Do you know anyone who can’t consume milk or milk-based products? Maybe you have an intolerance to dairy products but don’t realise it? Should we even be consuming dairy products?

What causes lactose intolerance?

Lactose is the main carbohydrate or sugar found in milk, and in varying quantities in dairy products made from milk including yoghurt, ice cream, soft cheeses and butter. Lactose (milk sugar) intolerance results from an inability to digest lactose in the small intestine.

Lactose is digested in the small intestine by an enzyme called lactase. This enzyme allows the body to break down the lactose into two simple sugars, glucose and galactose. These are quickly absorbed by the intestine and provide energy for the body. The level of the lactase enzyme varies between individuals, as does the severity of the symptoms caused by lactose intolerance.

What are the symptoms?

Symptoms of lactose intolerance range from mild abdominal discomfort, bloating and excessive wind to sever abdominal cramps and diarrhea. However, symptoms might be so mild you are unaware that you have an intolerance. The damage caused by elevated hormone levels have no symptoms.

Lactose, Hormones & Cancer

Lactose intolerance is real and it stops people from consuming dairy products – it’s an easy choice for these people to avoid diary. For others it needs to be a smart choice. When we consider the amount of hormones secreted by a mother into breast milk it should not come as a great surprise that current dairy products can be very harmful. The hormones are mainly Estrogens’ and it is easy to draw parallels to the damage caused by the use of anabolic steroids. These hormones survive digestion in the stomach and are linked to many ailments including cancer, autoimmune diseases and stubborn fat storage.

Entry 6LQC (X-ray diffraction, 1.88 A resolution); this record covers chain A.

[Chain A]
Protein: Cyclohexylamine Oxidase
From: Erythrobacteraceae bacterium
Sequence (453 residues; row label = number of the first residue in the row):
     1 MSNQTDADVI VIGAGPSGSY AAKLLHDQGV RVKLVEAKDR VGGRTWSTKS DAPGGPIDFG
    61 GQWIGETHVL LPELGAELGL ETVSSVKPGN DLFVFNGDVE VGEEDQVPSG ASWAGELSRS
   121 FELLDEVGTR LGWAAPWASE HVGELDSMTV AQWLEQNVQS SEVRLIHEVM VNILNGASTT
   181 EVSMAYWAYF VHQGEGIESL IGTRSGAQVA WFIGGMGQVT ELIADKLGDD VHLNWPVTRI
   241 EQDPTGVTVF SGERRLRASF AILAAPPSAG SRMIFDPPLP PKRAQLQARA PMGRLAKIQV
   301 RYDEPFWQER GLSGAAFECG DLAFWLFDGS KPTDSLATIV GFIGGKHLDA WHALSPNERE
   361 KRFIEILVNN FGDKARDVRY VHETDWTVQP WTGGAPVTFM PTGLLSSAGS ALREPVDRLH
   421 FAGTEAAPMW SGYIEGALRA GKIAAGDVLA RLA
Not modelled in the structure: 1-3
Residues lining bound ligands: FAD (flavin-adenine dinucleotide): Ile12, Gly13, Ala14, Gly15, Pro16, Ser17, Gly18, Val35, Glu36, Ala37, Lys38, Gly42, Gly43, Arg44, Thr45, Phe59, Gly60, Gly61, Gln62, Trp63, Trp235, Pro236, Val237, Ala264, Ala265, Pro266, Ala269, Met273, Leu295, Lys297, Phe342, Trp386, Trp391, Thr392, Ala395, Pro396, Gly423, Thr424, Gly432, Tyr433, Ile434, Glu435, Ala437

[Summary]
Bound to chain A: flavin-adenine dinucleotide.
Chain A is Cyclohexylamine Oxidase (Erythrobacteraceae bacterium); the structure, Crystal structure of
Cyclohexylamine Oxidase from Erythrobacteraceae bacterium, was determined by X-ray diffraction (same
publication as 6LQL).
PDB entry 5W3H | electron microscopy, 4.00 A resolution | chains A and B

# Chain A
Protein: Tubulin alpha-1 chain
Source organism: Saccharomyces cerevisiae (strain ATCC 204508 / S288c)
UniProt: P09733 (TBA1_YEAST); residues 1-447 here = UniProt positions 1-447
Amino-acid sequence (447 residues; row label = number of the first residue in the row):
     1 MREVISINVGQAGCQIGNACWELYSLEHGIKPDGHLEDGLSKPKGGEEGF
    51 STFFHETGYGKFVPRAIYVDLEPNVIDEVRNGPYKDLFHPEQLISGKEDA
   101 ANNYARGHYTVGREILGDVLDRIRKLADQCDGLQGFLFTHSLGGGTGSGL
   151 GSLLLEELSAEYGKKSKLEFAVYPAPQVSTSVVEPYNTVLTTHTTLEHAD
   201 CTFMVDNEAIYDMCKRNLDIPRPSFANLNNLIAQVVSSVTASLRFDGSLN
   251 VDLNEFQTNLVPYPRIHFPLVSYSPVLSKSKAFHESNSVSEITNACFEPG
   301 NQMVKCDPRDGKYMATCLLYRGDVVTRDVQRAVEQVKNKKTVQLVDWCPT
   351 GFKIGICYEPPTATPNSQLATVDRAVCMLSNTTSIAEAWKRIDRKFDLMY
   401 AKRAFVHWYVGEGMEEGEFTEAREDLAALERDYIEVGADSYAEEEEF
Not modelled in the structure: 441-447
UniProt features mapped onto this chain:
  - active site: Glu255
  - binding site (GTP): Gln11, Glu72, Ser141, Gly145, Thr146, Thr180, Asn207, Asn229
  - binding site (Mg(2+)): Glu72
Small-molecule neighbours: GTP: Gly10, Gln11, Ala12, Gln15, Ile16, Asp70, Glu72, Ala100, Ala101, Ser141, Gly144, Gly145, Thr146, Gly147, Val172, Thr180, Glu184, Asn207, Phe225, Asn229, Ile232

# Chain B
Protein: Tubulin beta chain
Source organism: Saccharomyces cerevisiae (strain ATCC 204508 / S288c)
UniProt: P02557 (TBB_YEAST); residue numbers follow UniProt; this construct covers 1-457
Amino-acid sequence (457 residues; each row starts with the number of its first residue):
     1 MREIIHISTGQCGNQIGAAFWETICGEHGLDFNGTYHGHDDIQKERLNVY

The Power of Coconut Milk

Why risk consuming milk when there are great alternatives. Coconuts are highly nutritious and rich in fibre, vitamins C, E, B1, B3, B5 and B6 and minerals including iron, selenium, sodium, calcium, magnesium and phosphorous.

Coconuts contain significant amounts of fat, but unlike other nuts, they provide fat that is mostly in the form of medium chain saturated fatty acids (MCFAs) in particular, one called lauric acid.

These MCFAs are rapidly metabolised into energy in the liver. It is thought that unlike other saturated fats, MCFAs are used up more quickly by the body and are less likely to be stored as fat. One of the many joys of living in Vietnam is the abundance of coconuts.

When coconut milk is extremely easy to make it seems like an easy choice for your health and wellbeing.

Have you ever challenged the concept of why we drink milk? Is it healthy and do we need to consume it?

Phil Kelly is a health practitioner and expert in body transformation. His services are available at Star Fitness (, online or at your home. Contact him through his website or